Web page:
ADVERTISEMENT

ADVERTISEMENT

Climate change evident in damage

According to the World Meteorological Organization, 2015 was the hottest year on record. With record heat continuing around the world these past several months, the alarming rate of change resulting from greenhouse gas emissions is unprecedented....

According to the World Meteorological Organization, 2015 was the hottest year on record. With record heat continuing around the world these past several months, the alarming rate of change resulting from greenhouse gas emissions is unprecedented. Based on this year's record temperatures, 2016 will continue this alarming trend.

Unfortunately, this past month, we don't have to look any further than the northern Wisconsin counties to see the extreme damage of global warming. I realize that there are some who will say there is no connection, but it is hard to deny two "hundred-year" weather events happening in less than two years.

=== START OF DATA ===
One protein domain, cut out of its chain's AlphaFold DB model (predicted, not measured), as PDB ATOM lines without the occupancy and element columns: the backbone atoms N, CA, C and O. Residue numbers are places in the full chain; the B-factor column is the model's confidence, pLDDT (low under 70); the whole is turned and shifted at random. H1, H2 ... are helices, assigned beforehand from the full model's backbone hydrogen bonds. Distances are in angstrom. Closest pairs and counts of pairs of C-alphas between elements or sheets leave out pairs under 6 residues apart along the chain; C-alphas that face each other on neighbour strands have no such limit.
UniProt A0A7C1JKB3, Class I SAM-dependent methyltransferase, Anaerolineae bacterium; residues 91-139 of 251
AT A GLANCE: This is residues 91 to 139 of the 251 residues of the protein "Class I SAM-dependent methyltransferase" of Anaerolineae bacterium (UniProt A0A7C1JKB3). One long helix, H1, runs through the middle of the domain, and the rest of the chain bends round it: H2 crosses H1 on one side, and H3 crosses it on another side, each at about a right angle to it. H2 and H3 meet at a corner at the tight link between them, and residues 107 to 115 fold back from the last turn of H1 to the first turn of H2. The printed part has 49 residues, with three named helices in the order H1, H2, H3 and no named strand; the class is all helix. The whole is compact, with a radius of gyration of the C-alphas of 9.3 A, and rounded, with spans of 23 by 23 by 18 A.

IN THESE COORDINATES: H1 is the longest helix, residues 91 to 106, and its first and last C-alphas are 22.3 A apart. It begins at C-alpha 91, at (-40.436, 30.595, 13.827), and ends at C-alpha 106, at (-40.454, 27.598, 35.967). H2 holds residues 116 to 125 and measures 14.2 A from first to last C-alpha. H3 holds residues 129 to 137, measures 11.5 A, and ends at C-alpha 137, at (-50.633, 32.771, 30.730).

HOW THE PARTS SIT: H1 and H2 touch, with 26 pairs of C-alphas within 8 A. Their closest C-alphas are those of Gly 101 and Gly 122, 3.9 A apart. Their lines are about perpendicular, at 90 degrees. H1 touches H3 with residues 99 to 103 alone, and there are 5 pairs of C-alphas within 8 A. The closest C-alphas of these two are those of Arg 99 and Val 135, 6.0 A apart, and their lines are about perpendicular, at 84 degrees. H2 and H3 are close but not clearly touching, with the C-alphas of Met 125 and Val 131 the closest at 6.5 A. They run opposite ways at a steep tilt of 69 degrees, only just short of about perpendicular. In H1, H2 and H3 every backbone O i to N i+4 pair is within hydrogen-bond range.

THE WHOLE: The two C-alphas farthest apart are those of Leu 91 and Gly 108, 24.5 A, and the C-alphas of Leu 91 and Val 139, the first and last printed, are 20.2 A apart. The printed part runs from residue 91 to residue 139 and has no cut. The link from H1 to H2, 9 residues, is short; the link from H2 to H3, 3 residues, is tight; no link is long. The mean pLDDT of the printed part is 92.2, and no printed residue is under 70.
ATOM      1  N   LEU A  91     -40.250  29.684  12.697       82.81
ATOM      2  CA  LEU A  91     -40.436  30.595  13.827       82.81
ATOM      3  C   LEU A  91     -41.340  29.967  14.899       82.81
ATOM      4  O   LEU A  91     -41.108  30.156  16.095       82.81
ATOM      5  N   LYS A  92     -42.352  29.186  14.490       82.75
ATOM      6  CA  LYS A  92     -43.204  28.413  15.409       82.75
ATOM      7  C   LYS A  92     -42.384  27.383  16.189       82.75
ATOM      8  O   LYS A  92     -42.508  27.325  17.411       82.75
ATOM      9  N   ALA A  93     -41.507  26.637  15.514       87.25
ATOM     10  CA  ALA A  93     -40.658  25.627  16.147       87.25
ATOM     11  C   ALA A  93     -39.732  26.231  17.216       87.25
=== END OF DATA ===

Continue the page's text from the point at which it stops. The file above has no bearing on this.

In the wake of these powerful weather events, damage is still being assessed. It is my understanding that our state will qualify for FEMA aid. That money and aid will not cover the incalculable emotional damage faced by residents of impacted areas. The last estimate I heard quoted was in excess of $38 million for repairs. Local officials have not yet determined where much of this money will come from. Think of the good that money could have done to improve our state.

Our way of life, businesses, jobs have taken a major blow. The ill-conceived large animal farming approvals have exacerbated flood damage as runoff of waste has contaminated wells, rivers and lakes. Our pro-mining stance continues our dependence on fossil fuels, one of the main contributors to climate change.

Whether or not you believe in climate change, we can no longer ignore what is happening. Each vote is your voice. Around these issues, your vote this November will determine the future of our state and planet.

What To Read Next